http://www.naturalnews.com/035715_vaccines_history_fraud.html is the usual anti-vaccine distortion of what the study showed. Can't sell those immune-system building herbal supplements if people don't have to worry about their children getting smallpox, whooping cough, and polio. Smallpox has been eliminated as a disease problem for the world's population. Polio is almost eliminated world-wide. Rabies was eliminated in the UK and Hawaii (natural reservoirs in bats and skunks in the Americas make it a continuous problem here).

This is the real study on the whooping cough vaccine issue: http://news.yahoo.com/study-whooping-cough-vaccination-fades-3-years-150...

Is evidence-based medicine flawed, yeah, but the alternative is amazingly more flawed and dishonest.

Rebecca Brown

metaphor extended ...

Sontag's metaphor ("Illness" focuses on 'cancer') envelopes how modern society deal with death. (I'll start a new forum on the topic.)

In 1967 Sontag wrote (published): "The white race is the cancer of human history."

She later backed away from this statement, saying "it slandered cancer patients". (She & her mother were both ones.)

(Sorry about following the 'illegal' detour.)

Not really

Big Pharm is a a problem, but the con artists are even more problematic.

We, as consumers, should have the option to evaluate our choices and realize that if we do it wrong we get conned. The problem is that Big Pharma is cheating. They are bribing those who we think are independent to promote their products and, further, get Obama to make us pay for the fraud.

In Nicaragua I can walk into a pharmacy and get almost anything. In the US we are required to go through someone that Big Pharma has bought off in order to get a medication.

I have no problem if someone would rather trust their bought off doctor. That should be their choice. I would just like the FDA, doctors, ... to be on the patient side rather than on the side of Big Pharma or let me choose how to treat myself. I get to do that in Nicaragua.

You're assuming all the doctors are bought off

What I've noticed here is that people use their pharmacist as a primary care doctor, or they take in notes from their doctors to buy things. If the doctor is running his or her own pharmacy, then all the same cautions apply that would apply in the US.

Some things here, I'm rather surprised that I have to order -- blood glucose testing equipment is the biggy. And one pharmacy here doesn't always have thyroid pills in my dosage in stock (I've found another one that does).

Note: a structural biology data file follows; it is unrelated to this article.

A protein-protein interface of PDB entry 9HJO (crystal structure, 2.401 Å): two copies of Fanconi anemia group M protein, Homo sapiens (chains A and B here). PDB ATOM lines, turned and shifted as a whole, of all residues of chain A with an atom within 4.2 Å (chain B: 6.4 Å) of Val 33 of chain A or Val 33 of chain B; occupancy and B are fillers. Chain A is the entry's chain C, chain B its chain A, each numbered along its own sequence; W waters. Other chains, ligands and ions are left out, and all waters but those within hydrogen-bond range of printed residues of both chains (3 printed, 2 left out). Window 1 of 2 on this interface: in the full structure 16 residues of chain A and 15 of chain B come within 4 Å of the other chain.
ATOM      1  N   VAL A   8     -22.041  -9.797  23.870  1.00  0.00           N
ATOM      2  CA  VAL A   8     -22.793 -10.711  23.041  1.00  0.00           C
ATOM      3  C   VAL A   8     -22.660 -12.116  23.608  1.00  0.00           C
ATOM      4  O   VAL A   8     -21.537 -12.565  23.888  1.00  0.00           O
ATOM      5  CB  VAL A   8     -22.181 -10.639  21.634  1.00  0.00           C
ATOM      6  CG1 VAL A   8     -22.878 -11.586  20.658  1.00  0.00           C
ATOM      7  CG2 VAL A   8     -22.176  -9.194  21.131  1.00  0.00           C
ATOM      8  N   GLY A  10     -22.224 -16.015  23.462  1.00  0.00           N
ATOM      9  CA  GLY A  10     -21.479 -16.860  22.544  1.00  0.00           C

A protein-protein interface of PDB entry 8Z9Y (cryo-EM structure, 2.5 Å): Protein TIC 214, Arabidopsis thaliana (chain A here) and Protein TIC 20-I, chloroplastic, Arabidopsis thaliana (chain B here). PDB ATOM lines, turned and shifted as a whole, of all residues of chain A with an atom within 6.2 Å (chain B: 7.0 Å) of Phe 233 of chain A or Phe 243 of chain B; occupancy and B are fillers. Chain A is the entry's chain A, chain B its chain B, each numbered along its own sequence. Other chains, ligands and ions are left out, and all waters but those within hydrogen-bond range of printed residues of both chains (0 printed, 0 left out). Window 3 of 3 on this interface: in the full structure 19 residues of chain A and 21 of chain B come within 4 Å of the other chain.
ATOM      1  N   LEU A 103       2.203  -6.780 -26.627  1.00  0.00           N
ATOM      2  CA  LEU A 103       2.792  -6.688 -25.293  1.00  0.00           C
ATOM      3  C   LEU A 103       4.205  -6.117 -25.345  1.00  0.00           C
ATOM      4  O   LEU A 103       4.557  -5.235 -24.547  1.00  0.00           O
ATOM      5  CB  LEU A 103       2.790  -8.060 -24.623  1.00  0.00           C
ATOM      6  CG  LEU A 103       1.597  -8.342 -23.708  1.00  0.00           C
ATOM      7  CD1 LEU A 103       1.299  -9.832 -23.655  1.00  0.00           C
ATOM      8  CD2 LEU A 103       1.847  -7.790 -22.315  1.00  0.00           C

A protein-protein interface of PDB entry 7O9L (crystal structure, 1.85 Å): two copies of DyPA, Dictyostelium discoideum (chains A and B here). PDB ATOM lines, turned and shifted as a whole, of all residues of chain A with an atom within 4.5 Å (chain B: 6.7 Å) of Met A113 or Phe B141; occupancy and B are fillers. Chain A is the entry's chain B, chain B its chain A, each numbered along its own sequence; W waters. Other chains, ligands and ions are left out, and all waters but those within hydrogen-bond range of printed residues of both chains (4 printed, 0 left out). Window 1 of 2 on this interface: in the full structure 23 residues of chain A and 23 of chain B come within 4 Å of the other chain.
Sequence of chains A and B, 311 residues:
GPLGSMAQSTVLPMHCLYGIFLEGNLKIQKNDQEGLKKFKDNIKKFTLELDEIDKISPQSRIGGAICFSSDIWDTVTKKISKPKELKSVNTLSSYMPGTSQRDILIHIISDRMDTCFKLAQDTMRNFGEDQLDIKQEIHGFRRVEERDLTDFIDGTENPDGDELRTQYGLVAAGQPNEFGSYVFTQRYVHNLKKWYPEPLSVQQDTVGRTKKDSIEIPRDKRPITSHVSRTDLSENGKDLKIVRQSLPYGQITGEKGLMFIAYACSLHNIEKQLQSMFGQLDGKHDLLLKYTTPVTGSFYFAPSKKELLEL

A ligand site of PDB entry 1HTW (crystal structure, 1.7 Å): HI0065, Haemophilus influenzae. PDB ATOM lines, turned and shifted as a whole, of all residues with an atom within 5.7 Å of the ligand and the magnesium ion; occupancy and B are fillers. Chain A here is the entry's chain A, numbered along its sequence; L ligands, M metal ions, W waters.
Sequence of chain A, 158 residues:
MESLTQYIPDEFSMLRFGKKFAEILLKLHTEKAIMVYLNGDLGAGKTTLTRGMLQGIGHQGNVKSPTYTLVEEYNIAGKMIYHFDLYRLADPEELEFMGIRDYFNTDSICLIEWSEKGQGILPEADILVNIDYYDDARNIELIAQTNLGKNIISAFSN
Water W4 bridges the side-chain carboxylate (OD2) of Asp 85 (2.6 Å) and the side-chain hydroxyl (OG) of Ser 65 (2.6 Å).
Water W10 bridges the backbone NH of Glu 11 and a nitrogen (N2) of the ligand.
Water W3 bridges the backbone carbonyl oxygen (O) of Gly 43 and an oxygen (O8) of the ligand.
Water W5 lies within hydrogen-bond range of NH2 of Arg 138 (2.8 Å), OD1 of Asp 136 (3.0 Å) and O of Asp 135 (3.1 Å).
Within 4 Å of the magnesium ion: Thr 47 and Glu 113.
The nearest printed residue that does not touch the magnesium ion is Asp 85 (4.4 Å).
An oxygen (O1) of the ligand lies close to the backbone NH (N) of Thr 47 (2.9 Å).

Most people here are consulting either the pharmacist or a doctor for drug recommendations. I like it that this isn't mandatory, but I suspect that just as there are crooked eye doctors who try to sell people a new prescription set of glasses for whatever the problems might be, there are pharmacists who've got a deal on one antibiotic and will urge that one over another one, and there's advertising directly to the consumer (really more in the US than here perhaps).

Even here, OTC narcotics aren't available. One of the problems I had when I had a ruptured disc is the US doctors don't like to prescribe that, yet the clinical literature on ruptured cervical and lumbar discs says that not prescribing narcotics for the first week or so is inhumane (I agree).

The same things that make doctors susceptible to drug sales people is the quality that makes less well trained people susceptible to quacks, someone who makes things simple, who assures you this will really work, who treats you as though you were important. And no side effects (Glaxo's game with the psychoactive drugs, apparently, earlier games with some very short term effective anti-arthritus drugs).

For a while, people were recommending glucostamine and condroitin for arthritis -- and the initial studies seemed to be very positive. I took it and my wrist stopped hurting after a while. But that is how arthritis works -- on and off -- and my wrist isn't hurting now even though I haven't taken any supplements for it for years. Subsequent studies proved it wasn't really working as theorized and was actually more a placebo effect (current studies suggest that acupuncture is also a placebo).